A new bill prohibits non-citizens deemed hostile by the federal government from buying Illinois farmland.
The number of U.S. farm acres owned by foreign entities grew more than 8% in 2022, according to the U.S. Department of Agriculture. The most recent report shows while foreign-held agricultural acres saw the largest increases in Colorado, Alabama and Michigan, there were decreases in foreign-owned land in several other states including Illinois.
Still, the proportion of foreign-held farmland to privately-held farmland is 2.7% in Illinois.
State Sen. Sally Turner, R-Beason, said her bill, Senate Bill 2668, aims to alleviate farmers’ fears that land acquisitions by foreign nations and investors may inflate farmland prices and pose a potential threat to national security.
“We can’t go get new farmland. We can’t invent more or manufacture new farmland. It is something that we need in order to feed the world,” said Turner.
Turner’s bill prohibits non-citizens deemed hostile by the federal government from buying Illinois farmland. Currently, 24 states have passed similar legislation to manage the risks associated with the purchase of farmland by foreign entities that may jeopardize national security.
The National Defense Authorization Act addresses the issue of foreign entities buying up farmland, Turner said. In fact, the Agricultural Foreign Investment Disclosure Act became law in late 1978. The law requires foreign investors to report their purchases.
“The federal government is not able to process and track these foreign-owned agricultural entities as well as they should. Individual states are having to do that themselves,” said Turner.
Turner’s bill says that if a foreign party like the Chinese Communist Party buys up agricultural land there could be a punishment of up to 2 years in prison and/or a $15,000 fine.
Punishment would only apply to non-citizens who start buying up farmland. Punishment would not apply to residents of Illinois. The new bill would make it a felony for a non-citizen to buy agricultural land.
Also under the bill, there would be an Office of Agricultural Intelligence within the Illinois Department of Agriculture. Turner said the office would monitor the purchases.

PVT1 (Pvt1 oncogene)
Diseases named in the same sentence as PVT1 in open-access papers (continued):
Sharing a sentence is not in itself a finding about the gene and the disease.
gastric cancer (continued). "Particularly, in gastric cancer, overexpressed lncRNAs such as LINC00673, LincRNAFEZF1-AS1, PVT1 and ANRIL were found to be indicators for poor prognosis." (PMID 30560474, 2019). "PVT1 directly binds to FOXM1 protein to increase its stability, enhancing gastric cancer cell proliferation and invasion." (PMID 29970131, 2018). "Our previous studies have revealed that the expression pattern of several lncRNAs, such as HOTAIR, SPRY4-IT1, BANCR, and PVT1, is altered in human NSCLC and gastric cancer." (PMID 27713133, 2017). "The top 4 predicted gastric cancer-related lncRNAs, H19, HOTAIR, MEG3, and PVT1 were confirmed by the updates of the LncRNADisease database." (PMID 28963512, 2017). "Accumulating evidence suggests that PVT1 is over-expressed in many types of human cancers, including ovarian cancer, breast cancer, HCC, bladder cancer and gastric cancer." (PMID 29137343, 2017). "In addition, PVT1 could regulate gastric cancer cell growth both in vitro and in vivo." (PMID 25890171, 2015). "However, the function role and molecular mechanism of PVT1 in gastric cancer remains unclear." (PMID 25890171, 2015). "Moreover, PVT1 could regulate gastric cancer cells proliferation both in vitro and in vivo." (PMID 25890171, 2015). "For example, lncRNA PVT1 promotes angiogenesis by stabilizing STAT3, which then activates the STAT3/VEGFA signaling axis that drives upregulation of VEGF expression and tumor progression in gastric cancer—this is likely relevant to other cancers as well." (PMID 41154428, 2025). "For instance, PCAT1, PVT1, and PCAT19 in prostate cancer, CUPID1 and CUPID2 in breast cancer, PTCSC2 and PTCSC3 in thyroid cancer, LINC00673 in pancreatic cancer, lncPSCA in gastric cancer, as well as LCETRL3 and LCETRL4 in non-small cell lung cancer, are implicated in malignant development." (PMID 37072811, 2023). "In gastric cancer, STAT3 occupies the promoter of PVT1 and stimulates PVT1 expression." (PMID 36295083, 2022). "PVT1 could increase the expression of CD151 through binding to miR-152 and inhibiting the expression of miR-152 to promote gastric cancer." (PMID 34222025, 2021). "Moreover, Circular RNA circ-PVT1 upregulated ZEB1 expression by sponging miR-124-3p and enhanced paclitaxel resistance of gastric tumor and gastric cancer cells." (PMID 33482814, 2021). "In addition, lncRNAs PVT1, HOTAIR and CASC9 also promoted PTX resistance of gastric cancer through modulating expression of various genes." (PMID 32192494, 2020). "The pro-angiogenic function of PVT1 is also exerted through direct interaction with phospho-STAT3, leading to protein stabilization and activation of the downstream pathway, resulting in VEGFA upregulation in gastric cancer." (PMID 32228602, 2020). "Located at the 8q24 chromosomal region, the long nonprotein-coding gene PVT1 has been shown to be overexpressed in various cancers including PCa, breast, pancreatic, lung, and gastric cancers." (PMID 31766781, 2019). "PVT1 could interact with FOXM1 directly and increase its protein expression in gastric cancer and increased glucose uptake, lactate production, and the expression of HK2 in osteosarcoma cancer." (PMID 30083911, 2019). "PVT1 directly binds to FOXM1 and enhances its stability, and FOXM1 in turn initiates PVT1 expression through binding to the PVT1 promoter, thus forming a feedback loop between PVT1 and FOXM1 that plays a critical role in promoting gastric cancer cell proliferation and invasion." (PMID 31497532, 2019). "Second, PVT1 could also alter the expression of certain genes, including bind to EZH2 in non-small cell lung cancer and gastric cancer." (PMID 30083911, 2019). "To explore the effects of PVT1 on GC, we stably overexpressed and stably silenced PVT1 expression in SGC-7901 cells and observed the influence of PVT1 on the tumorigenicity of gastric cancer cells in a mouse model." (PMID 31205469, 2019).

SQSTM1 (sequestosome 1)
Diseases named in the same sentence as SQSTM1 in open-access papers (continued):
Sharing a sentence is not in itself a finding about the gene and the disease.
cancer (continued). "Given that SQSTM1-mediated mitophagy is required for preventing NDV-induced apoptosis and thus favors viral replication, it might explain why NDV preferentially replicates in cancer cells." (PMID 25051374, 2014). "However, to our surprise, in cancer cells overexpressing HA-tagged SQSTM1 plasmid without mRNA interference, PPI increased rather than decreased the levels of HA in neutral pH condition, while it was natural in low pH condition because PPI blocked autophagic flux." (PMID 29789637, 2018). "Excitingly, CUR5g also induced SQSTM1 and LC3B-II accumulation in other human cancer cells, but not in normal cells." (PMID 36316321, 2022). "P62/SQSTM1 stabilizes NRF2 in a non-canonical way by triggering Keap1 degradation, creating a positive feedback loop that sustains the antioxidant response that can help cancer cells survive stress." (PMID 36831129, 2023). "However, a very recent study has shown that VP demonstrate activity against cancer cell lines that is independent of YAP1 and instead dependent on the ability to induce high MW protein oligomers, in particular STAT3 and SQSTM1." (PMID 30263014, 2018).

“I don’t think this will come at a great cost. This isn’t happening all the time, but it is something that needs to be monitored,” said Turner. “The agency can work with the Illinois State Police and their intelligence division, but I don’t think it would take a lot. The purchases could be filed through a recorder’s office to the director of Agriculture and let them review it, and they should be reviewing it anyway if it has anything to do with our safety.”
Turner said her bill wouldn’t address something like Gotion. Gotion is a Chinese electric vehicle battery maker where production is expected to begin at the plant next year in Manteno, Illinois.
“I believe that [the Manteno rezoning for Gotion] was all municipal land. They extended out their boundaries so that that land was part of the city. [SB2668] would be agricultural land, which is different from that,” Turner said.
Gotion is getting hundreds of millions in assistance from taxpayers, including more than $500 million in tax credits and other incentives from Illinois.
“I will say after reading some things about that Chinese company … I don’t like anything about it,” Turner said.
Turner said the agricultural industry is the backbone of Illinois’ economy, and legislators must take decisive steps to ensure its sustainability.
“In our discussions with local farmers, they are concerned about foreign-investors and foreign countries driving up our farmland prices, as well as threatening our national security. Food is our national security, it’s important to us,” said Turner.
The USDA’s report also shows agricultural and non-agricultural landholdings by foreign investors for Illinois’ counties with the largest acreage being in McClean County. Other data provides a breakdown of the Top 15 Chinese foreign investors by county for all states, including Illinois.
Greg Bishop contributed to this report.
***Courtesy of the Illinois Radio Network***